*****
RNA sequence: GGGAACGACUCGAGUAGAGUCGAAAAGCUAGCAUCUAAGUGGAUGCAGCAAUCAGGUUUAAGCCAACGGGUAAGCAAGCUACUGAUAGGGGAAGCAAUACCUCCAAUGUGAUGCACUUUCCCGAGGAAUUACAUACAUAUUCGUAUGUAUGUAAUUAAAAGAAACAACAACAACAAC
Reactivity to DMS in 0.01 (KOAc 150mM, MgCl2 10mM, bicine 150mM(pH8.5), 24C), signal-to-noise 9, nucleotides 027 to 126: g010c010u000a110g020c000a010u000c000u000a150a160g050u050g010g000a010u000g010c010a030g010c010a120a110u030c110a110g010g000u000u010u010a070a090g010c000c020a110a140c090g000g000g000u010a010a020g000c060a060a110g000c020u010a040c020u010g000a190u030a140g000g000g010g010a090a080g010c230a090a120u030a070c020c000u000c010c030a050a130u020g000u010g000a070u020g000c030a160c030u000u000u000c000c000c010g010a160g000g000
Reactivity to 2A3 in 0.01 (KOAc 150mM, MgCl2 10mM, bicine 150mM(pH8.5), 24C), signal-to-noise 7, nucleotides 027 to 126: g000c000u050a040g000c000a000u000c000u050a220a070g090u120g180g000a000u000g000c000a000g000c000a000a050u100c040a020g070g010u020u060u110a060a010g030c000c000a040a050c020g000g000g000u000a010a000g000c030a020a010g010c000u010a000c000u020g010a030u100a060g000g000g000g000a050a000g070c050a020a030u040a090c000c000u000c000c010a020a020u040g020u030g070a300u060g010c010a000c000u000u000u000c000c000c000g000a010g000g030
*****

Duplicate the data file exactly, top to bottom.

RNA sequence: GGGAACGACUCGAGUAGAGUCGAAAAGCUAGCAUCUAAGUGGAUGCAGCAAUCAGGUUUAAGCCAACGGGUAAGCAAGCUACUGAUAGGGGAAGCAAUACCUCCAAUGUGAUGCACUUUCCCGAGGAAUUACAUACAUAUUCGUAUGUAUGUAAUUAAAAGAAACAACAACAACAAC
Reactivity to DMS in 0.01 (KOAc 150mM, MgCl2 10mM, bicine 150mM(pH8.5), 24C), signal-to-noise 9, nucleotides 027 to 126: g010c010u000a110g020c000a010u000c000u000a150a160g050u050g010g000a010u000g010c010a030g010c010a120a110u030c110a110g010g000u000u010u010a070a090g010c000c020a110a140c090g000g000g000u010a010a020g000c060a060a110g000c020u010a040c020u010g000a190u030a140g000g000g010g010a090a080g010c230a090a120u030a070c020c000u000c010c030a050a130u020g000u010g000a070u020g000c030a160c030u000u000u000c000c000c010g010a160g000g000
Reactivity to 2A3 in 0.01 (KOAc 150mM, MgCl2 10mM, bicine 150mM(pH8.5), 24C), signal-to-noise 7, nucleotides 027 to 126: g000c000u050a040g000c000a000u000c000u050a220a070g090u120g180g000a000u000g000c000a000g000c000a000a050u100c040a020g070g010u020u060u110a060a010g030c000c000a040a050c020g000g000g000u000a010a000g000c030a020a010g010c000u010a000c000u020g010a030u100a060g000g000g000g000a050a000g070c050a020a030u040a090c000c000u000c000c010a020a020u040g020u030g070a300u060g010c010a000c000u000u000u000c000c000c000g000a010g000g030